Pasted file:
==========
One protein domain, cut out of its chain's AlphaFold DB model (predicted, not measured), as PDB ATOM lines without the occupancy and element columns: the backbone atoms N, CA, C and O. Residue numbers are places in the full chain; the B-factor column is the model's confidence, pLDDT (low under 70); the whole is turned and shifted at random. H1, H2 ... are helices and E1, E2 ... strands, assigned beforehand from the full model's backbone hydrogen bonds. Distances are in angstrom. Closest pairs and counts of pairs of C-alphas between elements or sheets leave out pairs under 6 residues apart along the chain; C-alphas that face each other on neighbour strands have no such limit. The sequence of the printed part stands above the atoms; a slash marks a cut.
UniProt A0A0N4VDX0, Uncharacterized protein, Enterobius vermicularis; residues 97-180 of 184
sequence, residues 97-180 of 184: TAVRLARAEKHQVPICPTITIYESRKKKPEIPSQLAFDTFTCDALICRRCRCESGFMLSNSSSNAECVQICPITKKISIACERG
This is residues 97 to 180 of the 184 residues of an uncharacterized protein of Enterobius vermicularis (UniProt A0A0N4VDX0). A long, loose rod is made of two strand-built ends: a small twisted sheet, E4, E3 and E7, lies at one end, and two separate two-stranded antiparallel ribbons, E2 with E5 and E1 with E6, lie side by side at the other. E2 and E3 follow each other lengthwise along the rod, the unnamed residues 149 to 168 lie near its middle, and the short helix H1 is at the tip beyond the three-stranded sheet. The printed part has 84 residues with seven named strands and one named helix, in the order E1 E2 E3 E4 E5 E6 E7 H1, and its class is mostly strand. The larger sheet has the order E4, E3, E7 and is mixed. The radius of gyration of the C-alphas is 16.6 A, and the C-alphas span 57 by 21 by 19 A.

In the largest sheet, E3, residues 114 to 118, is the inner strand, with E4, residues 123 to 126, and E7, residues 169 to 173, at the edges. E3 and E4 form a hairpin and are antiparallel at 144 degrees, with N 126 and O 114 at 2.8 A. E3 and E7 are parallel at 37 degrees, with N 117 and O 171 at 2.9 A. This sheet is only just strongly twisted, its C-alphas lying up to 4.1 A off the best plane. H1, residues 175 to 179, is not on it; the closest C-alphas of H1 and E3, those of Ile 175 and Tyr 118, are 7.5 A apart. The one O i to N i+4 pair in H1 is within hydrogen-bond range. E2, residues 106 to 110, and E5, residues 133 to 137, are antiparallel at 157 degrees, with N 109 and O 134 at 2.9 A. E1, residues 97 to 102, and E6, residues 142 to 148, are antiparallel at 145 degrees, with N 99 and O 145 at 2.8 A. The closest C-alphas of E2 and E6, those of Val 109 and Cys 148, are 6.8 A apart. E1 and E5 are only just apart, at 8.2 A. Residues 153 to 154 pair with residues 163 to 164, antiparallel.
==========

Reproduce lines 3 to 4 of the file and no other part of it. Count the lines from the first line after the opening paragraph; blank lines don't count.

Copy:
This is residues 97 to 180 of the 184 residues of an uncharacterized protein of Enterobius vermicularis (UniProt A0A0N4VDX0). A long, loose rod is made of two strand-built ends: a small twisted sheet, E4, E3 and E7, lies at one end, and two separate two-stranded antiparallel ribbons, E2 with E5 and E1 with E6, lie side by side at the other. E2 and E3 follow each other lengthwise along the rod, the unnamed residues 149 to 168 lie near its middle, and the short helix H1 is at the tip beyond the three-stranded sheet. The printed part has 84 residues with seven named strands and one named helix, in the order E1 E2 E3 E4 E5 E6 E7 H1, and its class is mostly strand. The larger sheet has the order E4, E3, E7 and is mixed. The radius of gyration of the C-alphas is 16.6 A, and the C-alphas span 57 by 21 by 19 A.

In the largest sheet, E3, residues 114 to 118, is the inner strand, with E4, residues 123 to 126, and E7, residues 169 to 173, at the edges. E3 and E4 form a hairpin and are antiparallel at 144 degrees, with N 126 and O 114 at 2.8 A. E3 and E7 are parallel at 37 degrees, with N 117 and O 171 at 2.9 A. This sheet is only just strongly twisted, its C-alphas lying up to 4.1 A off the best plane. H1, residues 175 to 179, is not on it; the closest C-alphas of H1 and E3, those of Ile 175 and Tyr 118, are 7.5 A apart. The one O i to N i+4 pair in H1 is within hydrogen-bond range. E2, residues 106 to 110, and E5, residues 133 to 137, are antiparallel at 157 degrees, with N 109 and O 134 at 2.9 A. E1, residues 97 to 102, and E6, residues 142 to 148, are antiparallel at 145 degrees, with N 99 and O 145 at 2.8 A. The closest C-alphas of E2 and E6, those of Val 109 and Cys 148, are 6.8 A apart. E1 and E5 are only just apart, at 8.2 A. Residues 153 to 154 pair with residues 163 to 164, antiparallel.